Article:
Commentary: COIN doesn't solve transparency problem

The Costa Mesa City Council proved to me once again why they can't be trusted.

Faced with an opportunity Tuesday night to adopt meaningful reforms that would shine a light on how lobbyists, private contractors and labor unions alike can influence politicians on the council, they chose to advance their own political agenda instead, leaving residents in the dark. It's time we took transparency to a real level.

Once again, the council rejected reforms that would result in true transparency. What the council did adopt was a so-called Civic Openness in Negotiations (COIN) ordinance, one councilman's attempt to create a political platform for his current candidacy. But the message they sent was loud and clear: The council majority does not want you, the taxpayer who foots the bill, to know how lobbyists, campaign contributors and private contractors influence the decisions the council makes about your community.

Councilman Steve Mensinger claims his COIN ordinance will bring transparency to City Hall. But COIN is not what it seems. In reality, it targets only a single group — city employees — and fails to focus any attention at all on those interests that are most susceptible to abuse by the politicians on the council.

Under COIN, the politicians won't have to tell the public which lobbyists and campaign contributors attempt to influence council decisions on expensive contracts.

Under COIN, the politicians who make up the council majority will never have to tell the public who helped them write their charter scheme behind closed doors, or who encouraged them to refuse repeated requests from the community to have a seat at the table and to hold more meetings to ensure that the charter would be crafted through a deliberative process.

Under COIN, when Mayor Pro Tem Jim Righeimer votes to approve a contract with a street sweeping company, he still won't have to tell the public that he accepted campaign contributions from that company before he casts his vote.

Under COIN, nobody will know how the law firm Jones Day got a $495 per hour, no-bid contract to provide unlimited legal services.

Under COIN, the politicians will never have to tell the public who they talked with before hiring a $3,000-a-week public relations spokesman, without going out to bid.

What Mensinger also won't tell you is that last year he voted against an "ex parte" proposal that would have resulted in real reform and real transparency. That proposal by Councilwoman Wendy Leece would have protected Costa Mesa residents from the corruption and pay to play practices we see in corrupt and fiscally challenged charter cities across the state, such as Bell, Stockton and Vallejo, to name just a few.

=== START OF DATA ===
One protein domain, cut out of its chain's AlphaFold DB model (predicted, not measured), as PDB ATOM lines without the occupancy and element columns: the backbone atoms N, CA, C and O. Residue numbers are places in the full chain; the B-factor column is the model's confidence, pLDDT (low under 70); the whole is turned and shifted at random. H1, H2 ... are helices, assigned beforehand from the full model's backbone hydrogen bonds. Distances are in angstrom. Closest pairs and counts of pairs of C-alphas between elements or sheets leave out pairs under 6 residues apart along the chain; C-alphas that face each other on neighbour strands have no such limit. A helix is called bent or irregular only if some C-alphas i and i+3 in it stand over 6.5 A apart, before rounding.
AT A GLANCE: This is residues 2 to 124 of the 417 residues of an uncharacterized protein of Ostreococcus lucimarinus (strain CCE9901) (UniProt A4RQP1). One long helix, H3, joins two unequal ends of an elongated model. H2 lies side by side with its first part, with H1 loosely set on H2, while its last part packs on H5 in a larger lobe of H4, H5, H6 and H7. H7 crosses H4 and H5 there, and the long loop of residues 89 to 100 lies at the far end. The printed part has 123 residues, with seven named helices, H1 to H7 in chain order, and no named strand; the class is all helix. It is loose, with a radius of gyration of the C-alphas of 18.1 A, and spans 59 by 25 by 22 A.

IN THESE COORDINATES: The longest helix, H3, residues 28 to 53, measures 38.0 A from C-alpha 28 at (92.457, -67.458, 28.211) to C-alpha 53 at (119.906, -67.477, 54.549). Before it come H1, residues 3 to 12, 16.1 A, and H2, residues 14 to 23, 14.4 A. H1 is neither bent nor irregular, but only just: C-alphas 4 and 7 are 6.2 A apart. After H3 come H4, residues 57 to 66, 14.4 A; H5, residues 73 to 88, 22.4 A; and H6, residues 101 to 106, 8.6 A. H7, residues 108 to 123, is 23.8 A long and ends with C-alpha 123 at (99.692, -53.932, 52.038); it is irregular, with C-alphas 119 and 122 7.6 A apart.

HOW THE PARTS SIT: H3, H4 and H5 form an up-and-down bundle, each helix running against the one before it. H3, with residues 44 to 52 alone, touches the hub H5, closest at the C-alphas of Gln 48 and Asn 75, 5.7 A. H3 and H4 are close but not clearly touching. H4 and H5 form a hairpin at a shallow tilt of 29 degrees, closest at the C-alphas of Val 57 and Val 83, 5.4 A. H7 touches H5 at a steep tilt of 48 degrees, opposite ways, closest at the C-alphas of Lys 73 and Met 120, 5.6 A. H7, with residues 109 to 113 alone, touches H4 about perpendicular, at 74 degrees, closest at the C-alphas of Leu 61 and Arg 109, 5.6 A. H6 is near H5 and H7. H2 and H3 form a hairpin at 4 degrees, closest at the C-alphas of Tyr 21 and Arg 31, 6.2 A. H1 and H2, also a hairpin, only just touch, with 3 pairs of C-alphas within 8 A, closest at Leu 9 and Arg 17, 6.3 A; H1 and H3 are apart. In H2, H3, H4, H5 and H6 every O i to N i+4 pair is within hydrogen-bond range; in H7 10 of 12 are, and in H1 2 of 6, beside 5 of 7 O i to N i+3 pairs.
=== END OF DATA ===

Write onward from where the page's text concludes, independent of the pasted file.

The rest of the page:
But transparency isn't the real objective of Mensinger and his council cabal. It's just not how they operate. The COIN ordinance appeared suddenly on a council agenda, with no prior notice other than that required by law. Before COIN was introduced, the councilman failed to seek any input from the community.

Then he ignored dozens of residents who spoke up during two separate council meetings and who urged him to expand his plan. He ignored Costa Mesa city employees, who expressed support for a wider and more comprehensive transparency initiative that would regulate negotiations with private contractors, lobbyists and labor groups alike. He ignored Leece, who bravely championed real transparency.

The councilman didn't listen, just like he didn't listen when the public asked the council to hold more meetings and to have more input regarding the scheme to increase politicians' power by turning Costa Mesa into a charter city. With COIN, just like Measure V, the council prefers to do its own business behind closed doors.

Transparency should be applied evenly and fairly, and I hope Leece is successful in her efforts to bring back her proposed lobby reforms, which were voted down by the council majority last year and rejected again when she sought to make them part of the COIN ordinance.

I also hope news outlets like the Daily Pilot pay closer attention to what's really going on in Costa Mesa so their readers are fully informed. For example, last year when Leece proposed transparency and lobby reforms, she sent out a press release and put it on the council agenda.

But the Daily Pilot ignored it. Yet when Mensinger, who is a part of the city's sophisticated political machine, proposed an ordinance that was not nearly as comprehensive, the Pilot published several one-sided stories, complete with quotes from the politicians responsible for creating this smoke screen. True transparency must be comprehensive, not selective. Anything less than true transparency is simply political posturing.

That's a lesson that would benefit both the council majority and the Daily Pilot.

GREG RIDGE lives on the Westside of Costa Mesa.

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